• Its name is oxymoronic, but Italian water ice is a perfectly logical solution for those in need of relief on a hot Philadelphia summer day. Otherwise known as Italian ice, the combination of fruit or syrup and shaved ice is a refreshing treat. John’s Water Ice, Mancuso & Son and Rose’s Real Italian Water Ice are age-old favorites, but the Yardley Ice House amazes with its astounding variety of flavors. Also worth noting is the seasonal changing water ice on the Little Nonna’s menu, which might be blood orange basil, concord grape or tomato depending on the time of year.
  • The quintessential Philly confection, Goldenberg Peanut Chews are dense bars of nuts and sweet syrup enrobed in chocolate. First issued in 1890 by a Romanian immigrant named David Goldenberg, this chocolate treat has become a mainstay of regional trick-or-treat bags.

Sending Philly Food Love:

  • Those who can’t get to Philadelphia to experience the eats for themselves can have the city’s specialties shipped right to their door. Campo’s Deli sends cheesesteaks, hoagies, soft pretzels, Tastykakes, Herr’s Potato Chips, Goldenberg’s Peanut Chews and other Philly foods throughout the U.S. and to select international destinations. The Pennsylvania General Store in the Reading Terminal Market packages Tastykakes, Asher’s chocolate-covered pretzels, Anastasio Italian Market Reserve Coffee, Goldenberg’s Peanut Chews and lots of other regionally made goodies into specialty gift baskets. Since 1978, Taste of Philadelphia has been delivering hoagies, cheesesteaks, soft pretzels, Amoroso rolls, Taylor Pork Roll and Habbersett scrapple to Philly-philes across the U.S. and Canada.

ADDRESS BOOK
In alphabetical order

Barclay Prime
237 S. 18th Street
(215) 732-7560, barclayprime.com

Blue Duck
2859 Holme Avenue
(267) 686-4687, blueduckphilly.com

Breezy’s Café
1200 Point Breeze Avenue
(267) 858-4186, breezyscafephilly.com

Campo’s Deli
214 Market Street
(215) 923-1000, camposdeli.com

The Continental Mid-town
18th & Chestnut Streets
(215) 567-1800, continentalmidtown.com

The Continental Restaurant & Martini Bar
2nd & Market Streets
(215) 923-6069, continentalmartinibar.com

Dalessandro’s
600 Wendover Street
(215) 482-5407, dalessandros.com

DiNic’s
51 N. 12th Street
(215) 923-6175, tommydinics.com

Geno’s
9th Street & Passyunk Avenue
(215) 389-0659, genosteaks.com

George’s Sandwich Shop
900 S. 9th Street
(215) 592-8363

Godshall’s
675 Mill Road, Telford
(215) 256-8867, godshalls.com

Goldenberg Peanut Chews
peanutchews.com

Habbersett
701 Ashland Avenue, A-4, Bridgeville, DE
(610) 532-9973, habbersettscrapple.com

Hatfield
2700 Clemens Road, Hatfield
(215) 368-2500, hatfieldqualitymeats.com

High Street on Market
308 Market Street
(215) 625-0988, highstreetonmarket.com

Jim’s Steaks
4th & South Streets, (215) 928-1911
Bustleton & Cottman Avenues, (215) 333-JIMS
431 N. 62nd Street, (215) 747-6617
469 Baltimore Pike, Springfield, (610) 544-8400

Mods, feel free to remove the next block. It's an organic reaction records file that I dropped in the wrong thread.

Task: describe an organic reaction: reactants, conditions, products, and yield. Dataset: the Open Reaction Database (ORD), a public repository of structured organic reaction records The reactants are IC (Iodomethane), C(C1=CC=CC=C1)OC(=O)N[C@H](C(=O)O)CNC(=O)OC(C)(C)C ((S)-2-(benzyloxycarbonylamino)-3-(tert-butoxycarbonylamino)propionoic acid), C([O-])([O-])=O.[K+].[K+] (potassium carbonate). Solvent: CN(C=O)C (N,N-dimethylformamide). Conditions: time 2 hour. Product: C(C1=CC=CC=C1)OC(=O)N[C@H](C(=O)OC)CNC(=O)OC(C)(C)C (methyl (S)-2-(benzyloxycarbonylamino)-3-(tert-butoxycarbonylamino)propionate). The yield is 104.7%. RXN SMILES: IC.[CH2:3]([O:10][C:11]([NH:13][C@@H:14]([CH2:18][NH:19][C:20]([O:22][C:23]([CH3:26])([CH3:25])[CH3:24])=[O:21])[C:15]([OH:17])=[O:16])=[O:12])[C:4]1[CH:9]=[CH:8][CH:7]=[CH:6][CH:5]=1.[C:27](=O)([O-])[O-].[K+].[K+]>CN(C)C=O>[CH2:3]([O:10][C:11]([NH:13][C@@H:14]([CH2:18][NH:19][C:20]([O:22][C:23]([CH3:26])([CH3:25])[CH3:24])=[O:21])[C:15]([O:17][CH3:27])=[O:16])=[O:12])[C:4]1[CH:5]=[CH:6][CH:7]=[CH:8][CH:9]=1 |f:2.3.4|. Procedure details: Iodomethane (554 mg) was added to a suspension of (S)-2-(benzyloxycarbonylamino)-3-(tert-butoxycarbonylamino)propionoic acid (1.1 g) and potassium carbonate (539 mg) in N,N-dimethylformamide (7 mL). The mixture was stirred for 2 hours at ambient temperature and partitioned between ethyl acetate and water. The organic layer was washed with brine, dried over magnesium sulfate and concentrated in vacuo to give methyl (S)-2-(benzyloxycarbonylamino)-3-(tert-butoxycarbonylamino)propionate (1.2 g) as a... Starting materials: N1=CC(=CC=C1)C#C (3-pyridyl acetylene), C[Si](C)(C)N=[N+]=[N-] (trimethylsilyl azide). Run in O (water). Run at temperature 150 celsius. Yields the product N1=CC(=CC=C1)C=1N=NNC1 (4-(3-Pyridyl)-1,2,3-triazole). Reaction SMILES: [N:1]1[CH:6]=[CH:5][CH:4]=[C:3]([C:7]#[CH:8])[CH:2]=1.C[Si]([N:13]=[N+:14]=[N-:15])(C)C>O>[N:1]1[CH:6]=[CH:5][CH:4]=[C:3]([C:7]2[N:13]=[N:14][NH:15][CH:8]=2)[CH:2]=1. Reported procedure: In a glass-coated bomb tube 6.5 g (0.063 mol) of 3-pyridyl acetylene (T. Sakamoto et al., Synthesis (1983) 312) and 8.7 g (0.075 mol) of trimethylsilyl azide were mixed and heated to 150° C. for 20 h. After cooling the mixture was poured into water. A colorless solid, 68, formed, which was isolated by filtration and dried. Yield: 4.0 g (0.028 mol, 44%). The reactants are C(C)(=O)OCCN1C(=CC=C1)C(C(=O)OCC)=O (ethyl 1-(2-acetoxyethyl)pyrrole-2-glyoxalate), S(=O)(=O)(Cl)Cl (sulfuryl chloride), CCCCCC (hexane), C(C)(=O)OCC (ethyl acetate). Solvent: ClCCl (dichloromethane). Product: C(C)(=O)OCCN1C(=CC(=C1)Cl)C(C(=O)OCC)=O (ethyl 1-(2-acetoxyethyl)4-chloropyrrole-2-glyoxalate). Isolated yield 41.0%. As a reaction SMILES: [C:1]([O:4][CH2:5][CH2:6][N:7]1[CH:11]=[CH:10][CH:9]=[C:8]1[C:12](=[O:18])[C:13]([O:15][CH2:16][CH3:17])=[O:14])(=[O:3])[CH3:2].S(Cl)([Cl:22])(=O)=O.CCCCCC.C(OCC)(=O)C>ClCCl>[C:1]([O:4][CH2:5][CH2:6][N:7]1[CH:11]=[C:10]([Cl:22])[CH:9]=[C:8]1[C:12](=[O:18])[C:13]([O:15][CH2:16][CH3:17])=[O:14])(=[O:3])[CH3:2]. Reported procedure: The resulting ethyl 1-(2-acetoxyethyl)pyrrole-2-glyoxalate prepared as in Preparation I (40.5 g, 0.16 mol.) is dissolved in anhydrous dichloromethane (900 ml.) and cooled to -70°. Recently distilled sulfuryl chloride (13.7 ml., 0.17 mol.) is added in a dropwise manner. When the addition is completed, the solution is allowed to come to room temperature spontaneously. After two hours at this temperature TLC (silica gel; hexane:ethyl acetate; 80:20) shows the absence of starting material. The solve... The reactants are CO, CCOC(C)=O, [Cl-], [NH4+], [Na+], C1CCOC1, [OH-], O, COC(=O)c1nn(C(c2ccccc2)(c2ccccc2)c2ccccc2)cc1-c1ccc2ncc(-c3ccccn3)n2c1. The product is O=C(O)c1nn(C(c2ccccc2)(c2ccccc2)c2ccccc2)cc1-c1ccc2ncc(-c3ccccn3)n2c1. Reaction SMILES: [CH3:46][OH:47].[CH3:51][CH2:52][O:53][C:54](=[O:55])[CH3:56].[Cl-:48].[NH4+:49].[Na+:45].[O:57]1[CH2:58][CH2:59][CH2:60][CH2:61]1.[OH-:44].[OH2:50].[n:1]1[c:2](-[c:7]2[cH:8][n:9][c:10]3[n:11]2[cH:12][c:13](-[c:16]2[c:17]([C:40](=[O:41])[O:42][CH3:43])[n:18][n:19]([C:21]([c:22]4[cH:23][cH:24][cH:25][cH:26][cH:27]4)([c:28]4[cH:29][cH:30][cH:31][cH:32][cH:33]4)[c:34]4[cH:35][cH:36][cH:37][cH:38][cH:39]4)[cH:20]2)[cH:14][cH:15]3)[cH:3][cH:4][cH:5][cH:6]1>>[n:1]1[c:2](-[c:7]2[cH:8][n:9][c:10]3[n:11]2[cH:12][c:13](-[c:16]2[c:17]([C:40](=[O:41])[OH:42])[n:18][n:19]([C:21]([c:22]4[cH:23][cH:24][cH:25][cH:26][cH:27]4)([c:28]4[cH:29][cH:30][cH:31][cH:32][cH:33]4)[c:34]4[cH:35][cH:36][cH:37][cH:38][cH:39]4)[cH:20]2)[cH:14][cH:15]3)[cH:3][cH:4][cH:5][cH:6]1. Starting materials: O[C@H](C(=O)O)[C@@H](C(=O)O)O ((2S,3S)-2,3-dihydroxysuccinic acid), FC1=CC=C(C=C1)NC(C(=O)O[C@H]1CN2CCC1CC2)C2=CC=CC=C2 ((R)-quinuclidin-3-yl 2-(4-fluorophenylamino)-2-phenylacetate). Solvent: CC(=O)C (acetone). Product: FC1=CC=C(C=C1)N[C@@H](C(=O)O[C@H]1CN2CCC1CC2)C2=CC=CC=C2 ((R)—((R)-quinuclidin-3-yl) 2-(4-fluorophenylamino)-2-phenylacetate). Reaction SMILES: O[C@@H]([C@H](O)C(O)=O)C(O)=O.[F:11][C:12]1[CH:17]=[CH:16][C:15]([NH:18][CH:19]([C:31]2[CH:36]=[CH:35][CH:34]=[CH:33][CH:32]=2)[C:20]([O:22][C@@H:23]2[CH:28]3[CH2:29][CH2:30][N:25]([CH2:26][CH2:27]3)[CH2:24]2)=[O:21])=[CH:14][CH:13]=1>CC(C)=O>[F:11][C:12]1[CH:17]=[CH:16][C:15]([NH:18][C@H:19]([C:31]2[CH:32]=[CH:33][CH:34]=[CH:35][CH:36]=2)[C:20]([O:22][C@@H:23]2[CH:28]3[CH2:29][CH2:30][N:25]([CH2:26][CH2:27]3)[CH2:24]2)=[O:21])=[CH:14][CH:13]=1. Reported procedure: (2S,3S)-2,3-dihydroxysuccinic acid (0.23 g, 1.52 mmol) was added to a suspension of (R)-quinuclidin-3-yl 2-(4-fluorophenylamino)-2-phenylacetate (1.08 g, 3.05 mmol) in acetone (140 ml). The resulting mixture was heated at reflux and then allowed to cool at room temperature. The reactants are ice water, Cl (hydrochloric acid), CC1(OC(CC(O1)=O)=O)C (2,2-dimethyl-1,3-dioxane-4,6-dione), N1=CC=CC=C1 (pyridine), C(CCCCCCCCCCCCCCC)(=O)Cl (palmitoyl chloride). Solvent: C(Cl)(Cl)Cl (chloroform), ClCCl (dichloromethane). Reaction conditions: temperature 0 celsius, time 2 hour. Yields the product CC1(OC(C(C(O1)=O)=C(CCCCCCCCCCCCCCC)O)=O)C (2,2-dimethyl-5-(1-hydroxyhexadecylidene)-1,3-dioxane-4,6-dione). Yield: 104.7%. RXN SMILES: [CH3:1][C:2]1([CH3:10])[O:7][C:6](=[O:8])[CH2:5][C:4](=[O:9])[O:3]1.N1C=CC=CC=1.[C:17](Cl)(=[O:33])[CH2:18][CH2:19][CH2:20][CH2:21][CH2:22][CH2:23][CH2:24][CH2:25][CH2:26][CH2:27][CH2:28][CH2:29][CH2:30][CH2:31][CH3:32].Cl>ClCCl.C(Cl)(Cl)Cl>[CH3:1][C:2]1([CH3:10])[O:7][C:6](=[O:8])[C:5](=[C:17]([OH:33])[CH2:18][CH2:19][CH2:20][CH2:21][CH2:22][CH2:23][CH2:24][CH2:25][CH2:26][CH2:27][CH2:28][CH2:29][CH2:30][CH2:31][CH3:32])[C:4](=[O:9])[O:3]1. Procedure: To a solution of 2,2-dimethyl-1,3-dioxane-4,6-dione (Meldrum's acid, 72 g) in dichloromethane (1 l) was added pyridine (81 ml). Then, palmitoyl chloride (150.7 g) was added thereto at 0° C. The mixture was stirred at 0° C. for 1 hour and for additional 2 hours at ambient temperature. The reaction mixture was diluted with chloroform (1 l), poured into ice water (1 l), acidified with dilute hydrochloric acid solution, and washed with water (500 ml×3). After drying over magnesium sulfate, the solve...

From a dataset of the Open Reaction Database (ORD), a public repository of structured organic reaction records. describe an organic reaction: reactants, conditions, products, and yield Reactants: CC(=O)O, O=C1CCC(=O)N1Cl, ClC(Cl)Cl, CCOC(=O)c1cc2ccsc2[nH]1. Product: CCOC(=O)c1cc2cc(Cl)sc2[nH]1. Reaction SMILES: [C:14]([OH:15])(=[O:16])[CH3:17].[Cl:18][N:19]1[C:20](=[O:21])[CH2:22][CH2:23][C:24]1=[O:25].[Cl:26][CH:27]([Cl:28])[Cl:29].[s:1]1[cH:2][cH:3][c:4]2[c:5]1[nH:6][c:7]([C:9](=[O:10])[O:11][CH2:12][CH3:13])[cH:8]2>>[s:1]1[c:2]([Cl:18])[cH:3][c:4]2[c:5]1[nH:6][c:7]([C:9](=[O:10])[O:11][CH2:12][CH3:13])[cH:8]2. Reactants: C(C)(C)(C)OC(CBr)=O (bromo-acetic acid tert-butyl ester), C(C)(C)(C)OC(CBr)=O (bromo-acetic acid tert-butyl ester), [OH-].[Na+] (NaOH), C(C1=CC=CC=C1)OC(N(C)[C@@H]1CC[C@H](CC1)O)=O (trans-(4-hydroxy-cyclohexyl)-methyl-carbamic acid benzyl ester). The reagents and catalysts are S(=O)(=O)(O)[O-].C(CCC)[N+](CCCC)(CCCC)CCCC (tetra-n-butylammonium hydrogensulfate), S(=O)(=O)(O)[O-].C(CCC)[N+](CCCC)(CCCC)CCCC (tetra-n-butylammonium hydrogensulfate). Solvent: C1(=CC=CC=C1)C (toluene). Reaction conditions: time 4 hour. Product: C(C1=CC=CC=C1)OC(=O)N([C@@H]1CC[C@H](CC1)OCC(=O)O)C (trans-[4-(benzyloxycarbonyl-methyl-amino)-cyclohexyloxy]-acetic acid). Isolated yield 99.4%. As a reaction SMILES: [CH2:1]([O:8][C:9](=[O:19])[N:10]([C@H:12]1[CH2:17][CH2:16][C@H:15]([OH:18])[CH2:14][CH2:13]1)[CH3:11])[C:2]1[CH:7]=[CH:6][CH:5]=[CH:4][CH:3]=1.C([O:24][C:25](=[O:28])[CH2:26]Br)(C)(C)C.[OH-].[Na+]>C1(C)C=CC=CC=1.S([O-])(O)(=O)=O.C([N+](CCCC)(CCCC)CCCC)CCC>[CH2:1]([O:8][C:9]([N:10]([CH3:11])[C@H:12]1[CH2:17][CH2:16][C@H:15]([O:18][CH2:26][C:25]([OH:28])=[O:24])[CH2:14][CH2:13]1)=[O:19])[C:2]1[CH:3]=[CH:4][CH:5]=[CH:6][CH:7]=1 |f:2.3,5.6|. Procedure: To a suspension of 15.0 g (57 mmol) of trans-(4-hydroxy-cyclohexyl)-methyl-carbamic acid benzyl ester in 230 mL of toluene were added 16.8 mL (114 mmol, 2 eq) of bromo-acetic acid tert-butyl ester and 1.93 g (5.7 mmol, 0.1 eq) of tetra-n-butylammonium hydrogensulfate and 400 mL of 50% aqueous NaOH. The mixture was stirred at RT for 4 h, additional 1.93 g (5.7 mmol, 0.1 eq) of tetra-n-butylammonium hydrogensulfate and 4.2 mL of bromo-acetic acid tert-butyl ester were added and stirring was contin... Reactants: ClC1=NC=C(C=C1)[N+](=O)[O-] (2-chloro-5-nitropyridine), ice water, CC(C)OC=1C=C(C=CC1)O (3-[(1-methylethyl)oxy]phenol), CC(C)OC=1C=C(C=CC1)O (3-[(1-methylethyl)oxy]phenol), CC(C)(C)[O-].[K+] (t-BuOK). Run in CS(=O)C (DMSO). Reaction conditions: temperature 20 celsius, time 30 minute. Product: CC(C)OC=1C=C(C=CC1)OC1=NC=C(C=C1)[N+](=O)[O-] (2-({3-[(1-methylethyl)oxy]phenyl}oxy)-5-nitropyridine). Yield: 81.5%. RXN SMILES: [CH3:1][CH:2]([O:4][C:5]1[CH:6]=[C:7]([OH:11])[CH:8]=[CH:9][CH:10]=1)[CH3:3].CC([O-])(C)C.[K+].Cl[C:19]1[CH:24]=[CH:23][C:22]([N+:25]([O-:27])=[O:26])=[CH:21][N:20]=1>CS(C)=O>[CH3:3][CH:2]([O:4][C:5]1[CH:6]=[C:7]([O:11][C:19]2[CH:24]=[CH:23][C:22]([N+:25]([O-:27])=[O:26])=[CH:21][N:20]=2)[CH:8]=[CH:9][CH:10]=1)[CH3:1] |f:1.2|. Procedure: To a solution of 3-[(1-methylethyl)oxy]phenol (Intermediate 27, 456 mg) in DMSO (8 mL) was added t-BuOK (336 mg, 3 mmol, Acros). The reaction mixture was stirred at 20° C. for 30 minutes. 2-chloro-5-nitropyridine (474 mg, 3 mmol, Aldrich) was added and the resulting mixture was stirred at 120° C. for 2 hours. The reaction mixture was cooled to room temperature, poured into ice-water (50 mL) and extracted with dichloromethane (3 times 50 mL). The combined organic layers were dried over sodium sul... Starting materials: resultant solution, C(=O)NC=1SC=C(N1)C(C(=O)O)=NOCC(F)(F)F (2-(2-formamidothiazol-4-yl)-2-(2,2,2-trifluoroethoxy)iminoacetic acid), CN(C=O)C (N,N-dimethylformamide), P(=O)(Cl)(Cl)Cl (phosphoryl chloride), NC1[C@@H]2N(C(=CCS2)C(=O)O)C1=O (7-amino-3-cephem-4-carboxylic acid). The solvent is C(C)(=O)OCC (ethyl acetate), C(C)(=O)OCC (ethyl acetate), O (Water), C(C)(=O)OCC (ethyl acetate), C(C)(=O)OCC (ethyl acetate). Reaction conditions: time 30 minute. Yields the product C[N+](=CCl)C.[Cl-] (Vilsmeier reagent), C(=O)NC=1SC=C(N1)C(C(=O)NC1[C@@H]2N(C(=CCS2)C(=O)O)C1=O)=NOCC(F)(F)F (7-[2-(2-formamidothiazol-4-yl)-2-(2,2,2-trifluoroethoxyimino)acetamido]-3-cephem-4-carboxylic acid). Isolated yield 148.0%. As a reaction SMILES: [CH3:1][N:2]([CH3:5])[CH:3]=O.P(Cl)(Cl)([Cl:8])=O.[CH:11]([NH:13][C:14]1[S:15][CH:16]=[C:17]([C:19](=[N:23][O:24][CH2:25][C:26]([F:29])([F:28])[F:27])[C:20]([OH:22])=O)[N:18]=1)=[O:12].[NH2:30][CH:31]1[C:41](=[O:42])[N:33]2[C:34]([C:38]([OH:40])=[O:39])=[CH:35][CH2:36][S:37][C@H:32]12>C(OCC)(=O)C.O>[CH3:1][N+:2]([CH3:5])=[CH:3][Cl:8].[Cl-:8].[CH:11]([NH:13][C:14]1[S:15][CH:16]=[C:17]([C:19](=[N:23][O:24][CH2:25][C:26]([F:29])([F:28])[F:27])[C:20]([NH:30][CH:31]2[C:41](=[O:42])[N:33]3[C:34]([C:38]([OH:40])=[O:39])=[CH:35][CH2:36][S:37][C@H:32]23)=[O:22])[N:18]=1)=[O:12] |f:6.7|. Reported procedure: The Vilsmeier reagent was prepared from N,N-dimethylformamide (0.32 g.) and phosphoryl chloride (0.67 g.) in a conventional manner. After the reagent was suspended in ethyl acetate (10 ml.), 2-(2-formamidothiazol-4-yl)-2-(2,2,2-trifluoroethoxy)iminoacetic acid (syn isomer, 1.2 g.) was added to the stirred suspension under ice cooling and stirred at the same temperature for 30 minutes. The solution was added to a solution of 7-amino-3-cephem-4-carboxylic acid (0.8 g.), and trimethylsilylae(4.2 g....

jimssteaks.com

John’s Roast Pork
14 E. Snyder Avenue
(215) 463-1951, johnsroastpork.com

John’s Water Ice
701 Christian Street
(215) 925-6955, johnswaterice.com

Lee’s Hoagie House
14 Pennsylvania locations
leeshoagiehouse.com

Little Nonna’s
1234 Locust Street
(215) 546-2100, littlenonnas.com

Mancuso & Son
1902 E. Passyunk Avenue
(215) 389-1817

Matt & Marie’s
1107 Walnut Street, (267) 886-9955
18th & Arch Streets, (267) 273-1940
18th & Sansom Streets (215) 563-2000
mattandmaries.com

Paesano’s Philly Style
148 W. Girard Avenue, (215) 886-9556
1017 S. 9th Street, (215) 440-0371
2012 N. Broad Street, (215) 204-7000
paesanosphillystyle.com

Pat’s King of Steaks
9th Street & Passyunk Avenue
(215) 468-1546, patskingofsteaks.com

Pennsylvania General Store
Reading Terminal Market
12th & Arch Streets
(800) 545-4891, pageneralstore.com

Philadelphia Soft Pretzel Factory
Various locations
phillysoftpretzelfactory.com

Pudge’s
1510 Dekalb Pike, Blue Bell
(610) 277-1717, pudgescheesesteaks.com

Rose’s Real Italian Water Ice
4240 Pechin Street
(267) 972-1902

Sarcone’s Deli
734 S. 9th Street, (215) 922-1717
2100 S. Eagle Road, Newtown, (215) 860-9500
sarconesdeli.com

Taste of Philadelphia
(800) 8-HOAGIE, atasteofphilly.com

Tasty Baking Company
tastykake.com

Tony Luke’s
11 Pennsylvania locations
tonylukes.com

Yardley Ice House
77 S. Main Street, Yardley
(215) 321-9788, yardleyicehouse.com

VISIT PHILADELPHIA® is our name and our mission. As the region’s official tourism marketing agency, we build Greater Philadelphia’s image, drive visitation and boost the economy.

On Greater Philadelphia’s official visitor website and blog, visitphilly.com and uwishunu.com, visitors can explore things to do, upcoming events, themed itineraries and hotel packages. Compelling photography and videos, interactive maps and detailed visitor information make the sites effective trip-planning tools. Along with Visit Philly social media channels, the online platforms communicate directly with consumers. Travelers can also call and stop into the Independence Visitor Center for additional information and tickets.
 

Contact(s):
  • E-mail